I have things to do, like printing out cruise boarding documents, and fleshing out a series of really cool essays I’d like to bring to you folks as we go along this trip.

I guess I would call this a “Piano Man” moment, you know the song where Billy Joel goes on about how stuck he is in a bar, where people put bread in his jar, and say “Man, what are you doing here?” This is utterly ridiculous, so here goes.

You folks know that I am still going to this older singles group at Mission Hills Church in Denver. I very nearly blew it off, as some of the relationships there were simply disguised napalm. But the silver lining was that I learned, as a single woman, how to handle destructive people in my life, and I did it without that benefit of a spouse. When I look back on it, that’s actually pretty cool. Mel Curtis, esteemed life coach, reminds me of how far I’ve come in my judgement since then. Josh, the pastor at the church, reminds me not to lie to myself. Here’s the lie “My judgement about new friends is simply terrible, I will never be able to make new friends as a single woman.”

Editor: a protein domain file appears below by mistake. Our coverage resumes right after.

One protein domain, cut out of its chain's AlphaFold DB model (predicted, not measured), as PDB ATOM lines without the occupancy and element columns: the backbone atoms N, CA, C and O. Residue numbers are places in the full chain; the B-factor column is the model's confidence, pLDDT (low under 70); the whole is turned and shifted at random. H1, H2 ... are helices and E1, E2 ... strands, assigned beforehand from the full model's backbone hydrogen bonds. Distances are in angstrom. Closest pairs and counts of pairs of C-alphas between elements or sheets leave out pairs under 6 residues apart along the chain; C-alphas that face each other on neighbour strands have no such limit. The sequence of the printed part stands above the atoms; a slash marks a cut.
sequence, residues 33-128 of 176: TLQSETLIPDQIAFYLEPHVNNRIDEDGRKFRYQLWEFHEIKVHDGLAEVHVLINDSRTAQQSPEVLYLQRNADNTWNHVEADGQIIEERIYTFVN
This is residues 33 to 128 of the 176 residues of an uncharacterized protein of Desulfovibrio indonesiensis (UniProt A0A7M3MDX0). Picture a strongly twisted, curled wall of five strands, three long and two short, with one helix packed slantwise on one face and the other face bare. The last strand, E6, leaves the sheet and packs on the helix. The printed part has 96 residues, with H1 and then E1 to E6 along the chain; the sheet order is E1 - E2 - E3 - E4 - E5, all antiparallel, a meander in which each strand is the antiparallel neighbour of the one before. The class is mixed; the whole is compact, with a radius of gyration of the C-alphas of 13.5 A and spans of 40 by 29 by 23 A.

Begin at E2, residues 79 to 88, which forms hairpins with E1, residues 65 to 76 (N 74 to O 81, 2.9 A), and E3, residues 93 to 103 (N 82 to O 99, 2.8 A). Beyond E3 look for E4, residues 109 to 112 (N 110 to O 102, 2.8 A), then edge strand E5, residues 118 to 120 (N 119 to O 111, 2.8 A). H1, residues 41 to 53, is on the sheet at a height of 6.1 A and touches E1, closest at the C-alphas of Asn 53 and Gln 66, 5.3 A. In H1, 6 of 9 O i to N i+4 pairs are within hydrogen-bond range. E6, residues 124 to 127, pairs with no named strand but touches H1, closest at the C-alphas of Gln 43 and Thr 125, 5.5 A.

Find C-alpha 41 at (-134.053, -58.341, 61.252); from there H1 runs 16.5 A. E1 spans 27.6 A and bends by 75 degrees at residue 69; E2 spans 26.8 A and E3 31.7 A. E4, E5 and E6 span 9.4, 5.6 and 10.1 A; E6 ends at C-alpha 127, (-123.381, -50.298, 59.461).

Here’s the truth “I made mistakes in judgement. I have the Spirit of God to help me make better choices next time.” And then to write down the number of times since I’ve come to Mission Hills that my judgement has been pretty good, and I’ve made some pretty heartfelt friends.

Even then, that’s not entirely spot on. Another silver lining there is that I have learned that people who are older singles are generally that way for a reason. We have a hell of a lot of baggage to deal with. Every single one of us. The two mistakes I made were with people who were really, really good actors, and who denied any sort of baggage at all. MONSTER red flag for next time, and actually, when framed like that, I’m authentically grateful for the experience.